Top executives in Europe and the U.S. say global political and economic risk, and government regulation are their most pressing concerns, while Asian CEOs name innovation as their top challenge, closely followed by human capital—attracting, retaining, and rewarding talent. So finds The Conference Board’s “CEO Challenge 2012,” a global survey of business leaders, which discovered striking differences in focus and strategy between Asia’s emerging economies and the mature economies of the West. The complete findings of the annual survey were announced in a recent report.
Between September and December 2011, CEOs, presidents, and chairmen from the world’s leading companies were asked to identify the most pressing challenges they face in today’s business environment. Nearly 800 survey respondents then named their top strategies for addressing each problem, creating a dynamic picture of executive thinking across continents and industries.
“The divergence between regions in ‘CEO Challenge 2012’ is illuminating,” says Bart van Ark, executive vice president and chief economist for The Conference Board, and a co-author of the report. “While American and European CEOs continue to focus on issues related to the eurozone debt crisis and a changing regulatory environment, their counterparts in Asia appear to be addressing core factors to advance business growth.
“It seems Asian companies hoping to sustain recent success into the long-term are turning inward to improve their pipelines of innovation and world-class talent,” says van Ark. “Faced with a fragile recovery—or, in Europe, renewed recession—Western leaders are understandably more worried about external shocks and pressures.”
Leaders in each of the three regions surveyed named a different top challenge for 2012:
• In the United States, CEOs say government regulation is the most critical challenge they face, followed by global political and economic risk, innovation, and human capital. CEOs are viewing the growing uncertainty of the overall regulatory environment as a hindrance to long-term planning.
• European CEOs cite global political and economic risk as their primary challenge, followed by innovation and government regulation, with cost optimization and global expansion tied for fourth. Europe was the only region not to rank human capital concerns in its top five.
• Among Asian CEOs, the most critical challenge is innovation, followed closely by human capital. Global expansion and sustainability tied for third place. In a time of rapid economic development and change for the continent, Asia was the only region to rank sustainability as a top-five challenge for 2012.
“In Asia, it’s become clear to leaders that internal talent development—creating the effective leadership to drive business results—is a critical key to success,” says Rebecca Ray, senior vice president for human capital at The Conference Board, and a co-author of the report. “This is particularly true in China and India, where CEOs rated human capital as their primary challenge, as well as in service and manufacturing industries worldwide, where human capital concerns are playing a critical role in a firms’ path toward continued growth.”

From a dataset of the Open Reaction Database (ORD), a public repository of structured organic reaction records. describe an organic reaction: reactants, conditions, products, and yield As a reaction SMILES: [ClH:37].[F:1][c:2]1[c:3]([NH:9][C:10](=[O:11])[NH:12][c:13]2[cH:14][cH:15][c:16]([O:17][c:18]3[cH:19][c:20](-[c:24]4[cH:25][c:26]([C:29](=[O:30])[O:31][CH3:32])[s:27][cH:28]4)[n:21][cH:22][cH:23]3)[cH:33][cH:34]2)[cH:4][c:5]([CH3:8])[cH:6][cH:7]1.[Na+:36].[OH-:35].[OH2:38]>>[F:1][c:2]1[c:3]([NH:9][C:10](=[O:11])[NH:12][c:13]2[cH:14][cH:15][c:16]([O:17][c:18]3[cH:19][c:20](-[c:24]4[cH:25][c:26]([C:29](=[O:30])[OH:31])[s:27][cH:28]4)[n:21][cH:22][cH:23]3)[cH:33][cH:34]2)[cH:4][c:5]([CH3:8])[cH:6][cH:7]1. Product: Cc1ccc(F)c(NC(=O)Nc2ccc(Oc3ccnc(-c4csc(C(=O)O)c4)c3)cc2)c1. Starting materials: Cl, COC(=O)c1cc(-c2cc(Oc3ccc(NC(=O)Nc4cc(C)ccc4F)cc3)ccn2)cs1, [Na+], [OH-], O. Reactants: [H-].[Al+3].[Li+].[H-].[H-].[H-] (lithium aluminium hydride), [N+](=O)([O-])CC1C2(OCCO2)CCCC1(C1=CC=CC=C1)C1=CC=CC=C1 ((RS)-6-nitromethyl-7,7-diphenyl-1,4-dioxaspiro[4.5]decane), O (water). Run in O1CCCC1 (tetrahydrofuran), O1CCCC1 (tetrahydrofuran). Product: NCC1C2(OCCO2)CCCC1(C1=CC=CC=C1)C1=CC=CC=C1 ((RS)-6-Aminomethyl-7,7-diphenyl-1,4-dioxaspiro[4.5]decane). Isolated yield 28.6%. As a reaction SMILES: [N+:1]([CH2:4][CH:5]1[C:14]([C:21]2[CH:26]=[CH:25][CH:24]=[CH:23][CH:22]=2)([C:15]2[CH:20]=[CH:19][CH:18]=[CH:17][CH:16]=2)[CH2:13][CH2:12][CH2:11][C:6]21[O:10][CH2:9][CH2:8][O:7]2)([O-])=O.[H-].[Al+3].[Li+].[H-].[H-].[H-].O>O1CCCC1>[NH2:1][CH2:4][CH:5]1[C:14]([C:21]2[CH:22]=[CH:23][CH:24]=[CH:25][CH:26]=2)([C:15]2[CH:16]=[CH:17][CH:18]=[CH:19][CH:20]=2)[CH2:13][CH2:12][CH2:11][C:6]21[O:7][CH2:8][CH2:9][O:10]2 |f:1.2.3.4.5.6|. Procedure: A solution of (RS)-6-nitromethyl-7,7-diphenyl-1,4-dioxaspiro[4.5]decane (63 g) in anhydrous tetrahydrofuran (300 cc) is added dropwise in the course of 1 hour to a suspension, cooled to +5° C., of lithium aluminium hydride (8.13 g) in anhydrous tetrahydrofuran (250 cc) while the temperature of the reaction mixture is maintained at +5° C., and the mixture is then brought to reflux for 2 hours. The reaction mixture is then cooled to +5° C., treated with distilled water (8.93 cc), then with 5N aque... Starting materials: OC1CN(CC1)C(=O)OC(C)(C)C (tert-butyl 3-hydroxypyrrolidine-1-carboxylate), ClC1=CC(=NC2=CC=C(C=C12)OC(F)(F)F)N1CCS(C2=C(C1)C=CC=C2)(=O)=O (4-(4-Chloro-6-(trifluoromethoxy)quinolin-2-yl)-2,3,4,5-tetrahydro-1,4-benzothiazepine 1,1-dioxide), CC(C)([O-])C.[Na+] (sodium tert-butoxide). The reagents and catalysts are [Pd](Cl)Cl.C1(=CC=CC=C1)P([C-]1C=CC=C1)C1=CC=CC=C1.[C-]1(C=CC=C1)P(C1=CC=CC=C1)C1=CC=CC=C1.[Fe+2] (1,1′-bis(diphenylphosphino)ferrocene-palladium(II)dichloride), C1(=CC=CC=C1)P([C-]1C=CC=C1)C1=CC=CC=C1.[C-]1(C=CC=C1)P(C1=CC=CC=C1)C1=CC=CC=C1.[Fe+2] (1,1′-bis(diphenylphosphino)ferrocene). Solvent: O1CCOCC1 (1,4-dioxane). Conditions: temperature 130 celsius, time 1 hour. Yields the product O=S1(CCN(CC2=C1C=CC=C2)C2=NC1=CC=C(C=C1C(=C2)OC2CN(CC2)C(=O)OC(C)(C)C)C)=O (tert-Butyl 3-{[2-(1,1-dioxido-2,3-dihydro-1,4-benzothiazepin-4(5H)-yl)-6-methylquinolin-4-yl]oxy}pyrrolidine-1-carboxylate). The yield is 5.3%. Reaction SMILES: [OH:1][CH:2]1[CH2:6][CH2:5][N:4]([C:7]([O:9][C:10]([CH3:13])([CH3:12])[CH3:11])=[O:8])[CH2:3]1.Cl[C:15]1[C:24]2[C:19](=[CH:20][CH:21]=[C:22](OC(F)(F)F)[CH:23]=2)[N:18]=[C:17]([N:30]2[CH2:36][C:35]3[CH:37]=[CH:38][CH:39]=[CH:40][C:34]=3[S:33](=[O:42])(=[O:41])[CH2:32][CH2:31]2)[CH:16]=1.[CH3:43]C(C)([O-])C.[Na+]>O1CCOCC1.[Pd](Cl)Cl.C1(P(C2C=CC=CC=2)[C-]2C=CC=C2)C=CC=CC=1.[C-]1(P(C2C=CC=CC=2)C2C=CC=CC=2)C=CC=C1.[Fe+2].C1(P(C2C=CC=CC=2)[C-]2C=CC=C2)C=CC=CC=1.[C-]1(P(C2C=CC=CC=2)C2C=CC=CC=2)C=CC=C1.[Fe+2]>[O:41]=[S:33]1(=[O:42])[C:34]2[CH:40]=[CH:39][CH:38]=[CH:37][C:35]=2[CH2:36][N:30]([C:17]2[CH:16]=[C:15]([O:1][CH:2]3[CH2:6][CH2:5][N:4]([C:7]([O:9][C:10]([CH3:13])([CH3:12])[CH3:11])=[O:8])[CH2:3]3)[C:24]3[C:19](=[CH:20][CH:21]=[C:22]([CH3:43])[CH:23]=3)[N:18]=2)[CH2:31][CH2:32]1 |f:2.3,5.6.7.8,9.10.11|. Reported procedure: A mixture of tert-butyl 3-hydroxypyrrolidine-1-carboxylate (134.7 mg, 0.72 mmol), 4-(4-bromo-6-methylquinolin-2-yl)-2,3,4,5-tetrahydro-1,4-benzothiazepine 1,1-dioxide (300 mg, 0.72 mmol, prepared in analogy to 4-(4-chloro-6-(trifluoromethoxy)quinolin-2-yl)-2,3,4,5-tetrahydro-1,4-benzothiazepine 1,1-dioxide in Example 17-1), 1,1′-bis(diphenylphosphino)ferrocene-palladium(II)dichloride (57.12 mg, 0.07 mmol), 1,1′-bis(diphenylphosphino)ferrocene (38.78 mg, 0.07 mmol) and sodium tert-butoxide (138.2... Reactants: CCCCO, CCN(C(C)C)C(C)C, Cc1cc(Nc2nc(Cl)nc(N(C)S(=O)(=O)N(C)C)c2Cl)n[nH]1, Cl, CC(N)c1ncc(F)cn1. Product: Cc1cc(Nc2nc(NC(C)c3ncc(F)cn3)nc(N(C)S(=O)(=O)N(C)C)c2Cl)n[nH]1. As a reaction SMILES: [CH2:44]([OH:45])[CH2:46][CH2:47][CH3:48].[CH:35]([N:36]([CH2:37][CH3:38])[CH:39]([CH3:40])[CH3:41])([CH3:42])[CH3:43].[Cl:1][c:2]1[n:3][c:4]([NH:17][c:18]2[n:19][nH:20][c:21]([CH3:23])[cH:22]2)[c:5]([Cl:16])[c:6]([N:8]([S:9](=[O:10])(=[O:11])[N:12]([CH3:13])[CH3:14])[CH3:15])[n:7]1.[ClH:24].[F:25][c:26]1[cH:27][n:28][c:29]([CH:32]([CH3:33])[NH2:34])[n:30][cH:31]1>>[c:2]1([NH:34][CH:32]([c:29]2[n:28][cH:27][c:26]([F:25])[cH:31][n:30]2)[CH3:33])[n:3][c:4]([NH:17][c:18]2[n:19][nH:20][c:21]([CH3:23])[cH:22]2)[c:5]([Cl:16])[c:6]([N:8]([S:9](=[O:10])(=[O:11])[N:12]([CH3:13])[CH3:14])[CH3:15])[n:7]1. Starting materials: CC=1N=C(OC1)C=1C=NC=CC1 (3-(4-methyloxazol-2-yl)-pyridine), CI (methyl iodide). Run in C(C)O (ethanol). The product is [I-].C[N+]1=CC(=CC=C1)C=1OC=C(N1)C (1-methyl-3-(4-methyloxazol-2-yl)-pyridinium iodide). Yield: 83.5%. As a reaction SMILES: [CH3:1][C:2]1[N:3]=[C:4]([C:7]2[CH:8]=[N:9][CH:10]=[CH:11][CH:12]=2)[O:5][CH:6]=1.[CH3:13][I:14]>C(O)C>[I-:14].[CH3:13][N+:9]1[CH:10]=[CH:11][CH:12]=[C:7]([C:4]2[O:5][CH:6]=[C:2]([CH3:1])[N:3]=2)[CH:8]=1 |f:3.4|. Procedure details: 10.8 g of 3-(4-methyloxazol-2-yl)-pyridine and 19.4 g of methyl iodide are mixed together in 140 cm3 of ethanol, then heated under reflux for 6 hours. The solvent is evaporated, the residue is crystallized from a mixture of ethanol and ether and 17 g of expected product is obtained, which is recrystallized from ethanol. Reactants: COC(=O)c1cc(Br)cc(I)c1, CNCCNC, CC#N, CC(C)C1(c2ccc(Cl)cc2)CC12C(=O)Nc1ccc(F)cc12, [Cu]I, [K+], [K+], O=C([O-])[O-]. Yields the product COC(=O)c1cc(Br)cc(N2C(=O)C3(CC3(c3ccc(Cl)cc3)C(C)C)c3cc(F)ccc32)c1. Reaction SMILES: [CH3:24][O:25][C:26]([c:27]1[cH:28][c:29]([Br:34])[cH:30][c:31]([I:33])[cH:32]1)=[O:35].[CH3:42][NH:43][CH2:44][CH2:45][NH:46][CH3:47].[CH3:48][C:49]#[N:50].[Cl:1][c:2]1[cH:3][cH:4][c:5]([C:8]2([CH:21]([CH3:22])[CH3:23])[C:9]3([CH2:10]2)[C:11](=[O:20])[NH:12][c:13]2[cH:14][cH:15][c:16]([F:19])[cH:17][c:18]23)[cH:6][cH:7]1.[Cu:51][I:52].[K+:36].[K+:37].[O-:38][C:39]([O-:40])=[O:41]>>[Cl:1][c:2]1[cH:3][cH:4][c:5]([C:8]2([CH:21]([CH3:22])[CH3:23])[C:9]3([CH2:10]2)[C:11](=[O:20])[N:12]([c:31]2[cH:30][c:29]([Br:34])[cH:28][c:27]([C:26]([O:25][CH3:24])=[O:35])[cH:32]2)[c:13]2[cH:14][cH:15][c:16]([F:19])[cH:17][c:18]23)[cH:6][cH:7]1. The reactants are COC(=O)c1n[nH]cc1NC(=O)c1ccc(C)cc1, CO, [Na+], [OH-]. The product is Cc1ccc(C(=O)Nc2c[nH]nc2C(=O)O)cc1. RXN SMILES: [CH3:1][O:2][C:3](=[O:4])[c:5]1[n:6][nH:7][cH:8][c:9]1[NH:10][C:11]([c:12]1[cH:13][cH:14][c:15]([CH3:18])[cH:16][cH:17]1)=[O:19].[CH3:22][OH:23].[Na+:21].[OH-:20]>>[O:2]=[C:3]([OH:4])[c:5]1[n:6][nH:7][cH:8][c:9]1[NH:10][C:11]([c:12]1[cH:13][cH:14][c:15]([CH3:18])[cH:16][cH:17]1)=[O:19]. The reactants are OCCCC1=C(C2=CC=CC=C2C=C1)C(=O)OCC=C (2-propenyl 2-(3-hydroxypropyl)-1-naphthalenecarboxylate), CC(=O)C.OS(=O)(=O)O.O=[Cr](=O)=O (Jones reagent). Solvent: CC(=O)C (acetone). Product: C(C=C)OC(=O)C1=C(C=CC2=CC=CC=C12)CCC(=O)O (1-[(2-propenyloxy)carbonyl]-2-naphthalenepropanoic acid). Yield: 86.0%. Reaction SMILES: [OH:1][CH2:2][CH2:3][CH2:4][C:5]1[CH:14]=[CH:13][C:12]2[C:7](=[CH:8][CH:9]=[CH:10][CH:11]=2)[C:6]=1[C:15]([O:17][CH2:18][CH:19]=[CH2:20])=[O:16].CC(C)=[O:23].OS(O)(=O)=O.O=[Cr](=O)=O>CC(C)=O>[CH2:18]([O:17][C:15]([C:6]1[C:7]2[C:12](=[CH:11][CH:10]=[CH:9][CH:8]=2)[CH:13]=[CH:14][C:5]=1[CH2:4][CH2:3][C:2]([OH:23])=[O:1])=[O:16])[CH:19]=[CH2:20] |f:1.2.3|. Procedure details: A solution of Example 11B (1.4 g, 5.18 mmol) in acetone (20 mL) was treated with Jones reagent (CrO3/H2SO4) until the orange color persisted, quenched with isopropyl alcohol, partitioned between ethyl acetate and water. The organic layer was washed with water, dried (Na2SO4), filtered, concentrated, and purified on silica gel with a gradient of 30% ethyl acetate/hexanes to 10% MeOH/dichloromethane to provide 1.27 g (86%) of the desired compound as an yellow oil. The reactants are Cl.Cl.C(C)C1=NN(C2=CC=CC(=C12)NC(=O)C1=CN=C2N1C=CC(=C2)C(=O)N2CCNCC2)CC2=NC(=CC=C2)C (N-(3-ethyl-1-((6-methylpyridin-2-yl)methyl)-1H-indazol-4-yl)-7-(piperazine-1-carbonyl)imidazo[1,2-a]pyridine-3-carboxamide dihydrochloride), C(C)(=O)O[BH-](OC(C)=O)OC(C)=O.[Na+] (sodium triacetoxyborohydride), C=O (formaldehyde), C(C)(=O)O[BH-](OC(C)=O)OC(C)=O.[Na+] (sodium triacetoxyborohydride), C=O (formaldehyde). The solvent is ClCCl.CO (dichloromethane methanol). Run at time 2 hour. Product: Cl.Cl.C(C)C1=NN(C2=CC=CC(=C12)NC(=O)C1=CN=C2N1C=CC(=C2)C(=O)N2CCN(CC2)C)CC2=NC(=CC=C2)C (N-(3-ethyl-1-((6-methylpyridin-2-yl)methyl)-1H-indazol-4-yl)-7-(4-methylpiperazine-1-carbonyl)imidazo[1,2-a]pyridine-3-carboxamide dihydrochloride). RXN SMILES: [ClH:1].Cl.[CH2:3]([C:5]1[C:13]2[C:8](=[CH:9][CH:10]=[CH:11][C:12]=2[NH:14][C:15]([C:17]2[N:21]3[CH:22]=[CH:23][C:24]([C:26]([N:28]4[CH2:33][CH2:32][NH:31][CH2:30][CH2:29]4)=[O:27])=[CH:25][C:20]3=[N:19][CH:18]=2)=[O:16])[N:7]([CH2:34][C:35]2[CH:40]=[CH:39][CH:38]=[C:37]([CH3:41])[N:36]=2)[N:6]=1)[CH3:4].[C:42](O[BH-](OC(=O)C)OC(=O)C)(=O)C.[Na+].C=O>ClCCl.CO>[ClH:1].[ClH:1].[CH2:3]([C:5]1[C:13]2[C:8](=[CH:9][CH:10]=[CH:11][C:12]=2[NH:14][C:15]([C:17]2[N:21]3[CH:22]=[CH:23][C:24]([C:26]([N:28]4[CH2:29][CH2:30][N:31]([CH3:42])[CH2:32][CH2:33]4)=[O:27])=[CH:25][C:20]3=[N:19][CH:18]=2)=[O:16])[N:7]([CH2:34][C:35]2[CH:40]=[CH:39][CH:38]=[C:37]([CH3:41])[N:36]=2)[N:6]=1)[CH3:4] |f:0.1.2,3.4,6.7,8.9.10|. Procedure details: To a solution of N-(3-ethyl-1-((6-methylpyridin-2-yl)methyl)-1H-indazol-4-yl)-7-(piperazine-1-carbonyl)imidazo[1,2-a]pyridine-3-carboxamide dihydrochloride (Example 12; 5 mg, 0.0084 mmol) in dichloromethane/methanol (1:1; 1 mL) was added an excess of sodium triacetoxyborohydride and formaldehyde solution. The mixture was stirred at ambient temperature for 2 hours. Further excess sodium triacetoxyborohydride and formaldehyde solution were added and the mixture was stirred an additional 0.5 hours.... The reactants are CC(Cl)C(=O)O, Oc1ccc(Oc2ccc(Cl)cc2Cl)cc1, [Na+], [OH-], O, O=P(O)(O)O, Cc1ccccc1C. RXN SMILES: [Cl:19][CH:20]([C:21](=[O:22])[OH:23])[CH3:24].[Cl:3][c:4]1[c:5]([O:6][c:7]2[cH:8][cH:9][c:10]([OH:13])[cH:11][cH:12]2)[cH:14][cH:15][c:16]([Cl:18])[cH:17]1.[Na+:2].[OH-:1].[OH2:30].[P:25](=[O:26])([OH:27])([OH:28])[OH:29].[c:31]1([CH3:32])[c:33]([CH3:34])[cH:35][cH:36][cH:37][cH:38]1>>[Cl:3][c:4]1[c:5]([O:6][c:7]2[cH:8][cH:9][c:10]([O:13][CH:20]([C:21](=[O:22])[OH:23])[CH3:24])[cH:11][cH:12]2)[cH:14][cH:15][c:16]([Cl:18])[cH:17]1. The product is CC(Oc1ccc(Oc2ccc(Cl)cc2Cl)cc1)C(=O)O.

In addition to interregional discrepancies, priorities also varied—sometimes dramatically—with company size and industry, as well as between countries in the same region.
Despite these differences at the top, “CEO Challenge 2012” revealed a number of broad global trends. Overall, CEOs cited innovation, human capital, global and economic risk, government regulation, and global expansion as the top five most critical challenges they face.
Across industries and geographies, innovation—of products, processes, organization designs, and business models—was never far from executives’ minds. Moreover, CEOs perceive innovation to be intimately linked to other challenges. Intriguingly, even as they continue to identify technology as the No. 1 driver of innovation, many leaders are exploring ways to leverage human capital to gain an innovation edge on competitors. From marketing and communications to working conditions and training, nourishing the human element of innovation appears to be gaining steam as a long-term strategy.
“One key finding of this year’s survey is a growing awareness that collaboration, with both traditional and nontraditional partners, is a requirement to achieve growth and remain competitive,” says Jonathan Spector, president and CEO of The Conference Board. “The importance of networks—business, personal, formal, and informal—is growing, and alliances between businesses, governments, competitors, nongovernmental organizations (NGOs), and labor unions are requiring a higher level of trust and interdependency that shatters the old-fashioned ‘leader-knows-best’ models.”
Underscoring the realities of operating in a truly borderless business environment, global expansion rose to a top-five challenge for CEOs worldwide. For 2012 the interdependence of regions, companies, consumers, and supply chains will continue to grow tighter, but leaders must also address a newer phenomenon: the shift in wealth creation from the developed to the developing world. Indeed, where global markets were once the domain of the largest multinationals, “CEO Challenge 2012” found that smaller and medium-sized companies are increasingly cognizant that staying competitive means expanding beyond home borders.
The Conference Board’s CEO Challenge online features the complete 2012 report and past reports, as well as a full program of supporting content, including CEO interviews, a discussion forum, and related research such as the quarterly CEO Confidence Survey. Visit the Coference Board website to view a calendar of CEO Challenge briefings, featuring The Conference Board thought leaders in cities worldwide, available for interested sponsors.